January 23, 1903

Maggie Kite refused to die.

In 1899, Maggie died of an unknown illness. She was laid out in the parlor, per the family’s custom, and by the end of the evening she sat up on the table and inquired as to what was being served for dinner.

The family was rightfully overjoyed at the return of Maggie, but that joy was short lived.

Within a week, Maggie was dead again, but by the hand of her uncle. He claimed that she had assaulted him on their way home from Sunday service. When the family called the police to arrest him, he defended his actions with a revelation.

Maggie had attempted to eat him.

He had large bite wounds on his back and shoulders.

As the police were questioning the uncle, Maggie was resurrected again, and she readily admitted to trying to eat her mother’s brother.

When asked why Maggie replied that she was hungry.

Over the course of the following year, Maggie was found to have eaten two horses, nine pigs, and three cows. The bones and remnants of dozens of other small animals and birds were discovered in the woods around the family’s home, but it wasn’t until the neighbor’s newborn daughter went missing that the family decided to take action.

Maggie’s father shot her twice in the head.

Within an hour, however, Maggie was up and about.

And furious over her family’s betrayal.

By the time she was finished, Maggie’s mother, two brothers, the bitten uncle, and three nephews were all injured.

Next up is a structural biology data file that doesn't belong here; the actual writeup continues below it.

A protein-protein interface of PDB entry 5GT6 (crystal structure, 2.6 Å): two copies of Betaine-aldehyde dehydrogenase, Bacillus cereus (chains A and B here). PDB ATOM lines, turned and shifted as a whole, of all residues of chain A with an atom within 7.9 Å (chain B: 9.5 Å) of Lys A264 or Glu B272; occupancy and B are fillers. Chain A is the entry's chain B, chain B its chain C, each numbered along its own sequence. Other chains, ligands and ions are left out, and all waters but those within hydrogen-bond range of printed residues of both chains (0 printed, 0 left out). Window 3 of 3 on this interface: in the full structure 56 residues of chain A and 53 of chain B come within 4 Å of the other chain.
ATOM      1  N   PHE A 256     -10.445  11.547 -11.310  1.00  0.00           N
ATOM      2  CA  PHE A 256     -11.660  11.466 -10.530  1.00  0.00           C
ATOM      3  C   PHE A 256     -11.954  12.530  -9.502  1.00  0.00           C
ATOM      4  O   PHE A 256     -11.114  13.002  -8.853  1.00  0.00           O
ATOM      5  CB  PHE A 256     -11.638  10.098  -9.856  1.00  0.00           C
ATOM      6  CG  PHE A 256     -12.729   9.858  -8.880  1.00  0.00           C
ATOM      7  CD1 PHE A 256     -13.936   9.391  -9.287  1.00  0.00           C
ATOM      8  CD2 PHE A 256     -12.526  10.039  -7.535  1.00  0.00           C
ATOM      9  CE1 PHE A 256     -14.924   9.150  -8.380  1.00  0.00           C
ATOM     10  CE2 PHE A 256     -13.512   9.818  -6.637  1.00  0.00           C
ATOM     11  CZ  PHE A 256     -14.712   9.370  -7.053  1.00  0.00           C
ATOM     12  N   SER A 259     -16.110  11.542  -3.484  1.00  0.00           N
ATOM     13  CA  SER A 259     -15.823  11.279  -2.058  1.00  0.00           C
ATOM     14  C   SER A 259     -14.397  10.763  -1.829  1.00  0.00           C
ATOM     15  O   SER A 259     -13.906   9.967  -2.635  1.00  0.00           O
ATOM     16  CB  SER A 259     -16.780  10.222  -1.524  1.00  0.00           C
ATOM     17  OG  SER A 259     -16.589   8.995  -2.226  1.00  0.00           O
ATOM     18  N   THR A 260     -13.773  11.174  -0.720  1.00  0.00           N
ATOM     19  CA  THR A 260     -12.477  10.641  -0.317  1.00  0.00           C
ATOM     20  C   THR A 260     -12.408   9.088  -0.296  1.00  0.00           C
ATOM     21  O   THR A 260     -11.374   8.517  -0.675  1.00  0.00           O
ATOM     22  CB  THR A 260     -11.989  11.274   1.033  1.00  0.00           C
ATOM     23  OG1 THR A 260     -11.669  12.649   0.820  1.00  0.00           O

Maggie was shot multiple times, and her father took a drastic measure.

That evening, on January 23, 1903, Maggie was buried in seventeen separate pieces around Cross. Her head remained unburied, for her father sealed it in a lead canister, and he and Duncan Blood brought it out to sea, dropping it into the Atlantic.

#CrossMassachusetts #horror #scary #death #killer #fear #writersofinstagram #murder #secrets

Help Support Cross, Massachusetts!

Hello! I hope you enjoyed this post. If you did, please consider putting a dollar in the pot. 🙂 Every little bit helps, and each dollar allows me to spend more time creating posts and stories for you to read. Thank you for your support!

$1.00

Published by

Nicholas Efstathiou

Husband, father, and writer.

One thought on “January 23, 1903”

Leave a Reply

Fill in your details below or click an icon to log in:

WordPress.com Logo

You are commenting using your WordPress.com account. Log Out /  Change )

Google photo

You are commenting using your Google account. Log Out /  Change )

Twitter picture

You are commenting using your Twitter account. Log Out /  Change )

Facebook photo

You are commenting using your Facebook account. Log Out /  Change )

Connecting to %s

This site uses Akismet to reduce spam. Learn how your comment data is processed.